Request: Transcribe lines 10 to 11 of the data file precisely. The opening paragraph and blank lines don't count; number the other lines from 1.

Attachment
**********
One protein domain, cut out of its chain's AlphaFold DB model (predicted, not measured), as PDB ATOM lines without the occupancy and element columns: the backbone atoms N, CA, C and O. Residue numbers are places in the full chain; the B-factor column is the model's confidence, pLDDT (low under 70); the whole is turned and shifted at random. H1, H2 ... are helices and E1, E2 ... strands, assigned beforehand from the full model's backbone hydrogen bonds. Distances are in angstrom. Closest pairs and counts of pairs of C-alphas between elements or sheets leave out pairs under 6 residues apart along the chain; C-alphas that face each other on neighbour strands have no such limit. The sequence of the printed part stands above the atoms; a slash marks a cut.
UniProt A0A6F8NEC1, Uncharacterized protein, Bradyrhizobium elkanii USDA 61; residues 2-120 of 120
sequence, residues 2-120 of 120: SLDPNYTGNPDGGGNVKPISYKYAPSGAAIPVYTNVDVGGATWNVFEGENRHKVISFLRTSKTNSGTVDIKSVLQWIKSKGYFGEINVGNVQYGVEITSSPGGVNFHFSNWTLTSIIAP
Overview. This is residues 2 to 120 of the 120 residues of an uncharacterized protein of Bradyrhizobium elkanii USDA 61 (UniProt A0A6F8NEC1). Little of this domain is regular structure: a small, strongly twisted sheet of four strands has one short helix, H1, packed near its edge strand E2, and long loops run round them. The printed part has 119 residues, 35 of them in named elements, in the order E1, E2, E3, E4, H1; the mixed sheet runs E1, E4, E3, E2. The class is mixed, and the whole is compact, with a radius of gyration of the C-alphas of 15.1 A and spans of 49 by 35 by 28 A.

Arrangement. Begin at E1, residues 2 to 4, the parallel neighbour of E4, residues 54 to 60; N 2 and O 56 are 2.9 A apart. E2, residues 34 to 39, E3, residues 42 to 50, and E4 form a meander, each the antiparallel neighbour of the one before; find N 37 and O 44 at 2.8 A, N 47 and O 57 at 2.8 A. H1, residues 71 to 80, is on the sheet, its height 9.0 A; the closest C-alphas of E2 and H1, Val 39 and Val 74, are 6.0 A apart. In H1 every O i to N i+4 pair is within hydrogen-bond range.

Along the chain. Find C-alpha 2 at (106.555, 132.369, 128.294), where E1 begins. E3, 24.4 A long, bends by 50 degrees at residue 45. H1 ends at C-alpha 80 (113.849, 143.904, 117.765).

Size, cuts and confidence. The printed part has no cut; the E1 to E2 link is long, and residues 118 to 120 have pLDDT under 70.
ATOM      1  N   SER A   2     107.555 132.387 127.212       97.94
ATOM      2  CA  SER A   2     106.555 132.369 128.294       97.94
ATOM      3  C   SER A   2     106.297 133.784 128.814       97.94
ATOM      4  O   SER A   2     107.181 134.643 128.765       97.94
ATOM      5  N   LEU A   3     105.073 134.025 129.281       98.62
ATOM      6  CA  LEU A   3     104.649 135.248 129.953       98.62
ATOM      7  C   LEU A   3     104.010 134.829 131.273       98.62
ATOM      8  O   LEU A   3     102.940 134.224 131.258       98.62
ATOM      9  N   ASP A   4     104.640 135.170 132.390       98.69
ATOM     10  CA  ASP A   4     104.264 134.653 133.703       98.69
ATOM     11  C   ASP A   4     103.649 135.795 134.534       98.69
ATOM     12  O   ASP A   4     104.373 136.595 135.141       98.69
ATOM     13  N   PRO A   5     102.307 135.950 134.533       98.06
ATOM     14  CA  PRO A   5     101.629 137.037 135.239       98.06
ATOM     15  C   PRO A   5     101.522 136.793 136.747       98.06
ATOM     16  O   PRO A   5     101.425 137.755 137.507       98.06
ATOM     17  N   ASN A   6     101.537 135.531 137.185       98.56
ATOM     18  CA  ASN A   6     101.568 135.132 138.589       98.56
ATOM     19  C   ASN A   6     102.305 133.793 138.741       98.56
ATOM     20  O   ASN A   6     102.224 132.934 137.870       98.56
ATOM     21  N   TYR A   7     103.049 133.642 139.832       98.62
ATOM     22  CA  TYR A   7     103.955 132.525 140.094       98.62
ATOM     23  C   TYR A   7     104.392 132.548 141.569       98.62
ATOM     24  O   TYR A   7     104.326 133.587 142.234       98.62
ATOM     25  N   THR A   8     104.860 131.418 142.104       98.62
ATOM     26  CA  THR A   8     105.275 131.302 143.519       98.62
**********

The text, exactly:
ATOM      4  O   SER A   2     107.181 134.643 128.765       97.94
ATOM      5  N   LEU A   3     105.073 134.025 129.281       98.62